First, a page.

It is a thoughtful and propulsive read, a story that draws you in and asks – nay, demands – to be compulsively consumed. This is not a book about the world bearing witness to its own end, but rather about what it means to not know, to not understand, even as our faith in our world’s permanence is irrevocably and rightly shaken apart.

Published in Style

Quarterback is king in the NFL.

Strong quarterback play has always been an important part of success on the football field. But in today’s pass-prominent game, a high level of performance from the QB has become even more vital. One could make the argument – and plenty do – that the quarterback is the most important single player in professional team sports. You need a good one, if not a great one.

But how do you find one?

Brian Billick is a former NFL head coach with a Super Bowl ring and a current gig as an analyst for the NFL Network – certainly someone with some insight into the importance of having a great QB and what goes into developing such greatness. His new book – co-authored with James Dale – is “The Q Factor: The Elusive Search for the Next Great NFL Quarterback” (Twelve Books, $28), an in-depth exploration of what goes into finding and developing QB excellence.

Using the QB-heavy draft of 2018 as a jumping-off point – five passers were selected in the first round – Billick delves into the specifics of quarterback greatness and some of the tools evaluators can use to determine if the guy they see now can become what they need him to be later. With plenty of attention to detail and some great macro and micro perspectives, Billick deconstructs the path to greatness and how a little improvement in determining that path can go a long way.

Published in Sports

We’re living in the age of the superteam in the NBA. While the league has always been star-driven, the necessity of those stars has never been more apparent. If you want to win a ring, you NEED at least two top-tier superstars. These days, assembling those dynamic duos or titanic trios involves players actively recruiting one another, with stars seeking out paths to play with other stars that they like and/or admire.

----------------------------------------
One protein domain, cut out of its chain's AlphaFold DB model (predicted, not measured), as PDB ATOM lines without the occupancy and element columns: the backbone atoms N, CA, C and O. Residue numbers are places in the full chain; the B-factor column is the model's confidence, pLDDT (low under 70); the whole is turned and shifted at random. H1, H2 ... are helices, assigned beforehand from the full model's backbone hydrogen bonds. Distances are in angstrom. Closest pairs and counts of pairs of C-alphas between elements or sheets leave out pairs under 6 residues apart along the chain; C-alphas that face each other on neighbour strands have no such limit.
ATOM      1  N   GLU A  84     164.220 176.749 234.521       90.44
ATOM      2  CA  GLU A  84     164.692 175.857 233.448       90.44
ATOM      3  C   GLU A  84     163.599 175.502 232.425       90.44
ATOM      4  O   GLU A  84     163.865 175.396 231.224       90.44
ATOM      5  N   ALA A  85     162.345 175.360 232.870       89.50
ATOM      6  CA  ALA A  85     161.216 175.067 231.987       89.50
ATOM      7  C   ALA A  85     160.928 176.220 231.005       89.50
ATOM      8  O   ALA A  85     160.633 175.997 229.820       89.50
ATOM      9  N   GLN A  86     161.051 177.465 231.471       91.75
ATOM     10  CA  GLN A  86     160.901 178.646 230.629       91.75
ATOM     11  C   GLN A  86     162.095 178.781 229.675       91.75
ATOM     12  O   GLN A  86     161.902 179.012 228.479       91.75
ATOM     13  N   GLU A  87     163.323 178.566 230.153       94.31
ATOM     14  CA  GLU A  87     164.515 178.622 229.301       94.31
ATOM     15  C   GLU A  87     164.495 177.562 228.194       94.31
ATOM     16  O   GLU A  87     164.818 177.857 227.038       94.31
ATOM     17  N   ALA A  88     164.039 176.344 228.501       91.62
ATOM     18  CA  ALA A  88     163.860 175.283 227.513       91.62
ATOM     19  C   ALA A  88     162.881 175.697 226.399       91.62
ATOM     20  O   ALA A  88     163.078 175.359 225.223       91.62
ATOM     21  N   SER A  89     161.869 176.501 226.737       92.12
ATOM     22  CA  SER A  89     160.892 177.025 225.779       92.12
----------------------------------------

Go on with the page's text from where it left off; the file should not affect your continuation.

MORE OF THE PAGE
It wasn’t always that way, though. Two decades ago, we watched the most talented pairing in the league rise to dizzying dynastic heights even as they were engaged in an ongoing and off-putting internal fight.

Jeff Pearlman’s “Three-Ring Circus: Kobe, Shaq, Phil, and the Crazy Years of the Lakers Dynasty” (Houghton Mifflin Harcourt, $30) dives deep into the eight-year stretch – from 1996-2004 – where two of the greatest basketball players of not just their generation but of all time team up to bring a string of titles to the Los Angeles Lakers even as their own interpersonal antipathy rages and boils beneath the surface. All while a renowned and legendary coach largely removes himself from the fray, content to let it work itself out.

It is a magnificently and meticulously detailed work, one featuring deep-dive interviews with all manner of people connected to that tumultuous time in the history of one of the NBA’s most storied franchises. It’s an unflinching and often unflattering portrait of the men who led L.A. to the top of the mountain; frankly, learning the extent of the chaos renders the championship victories all the more impressive.

Published in Sports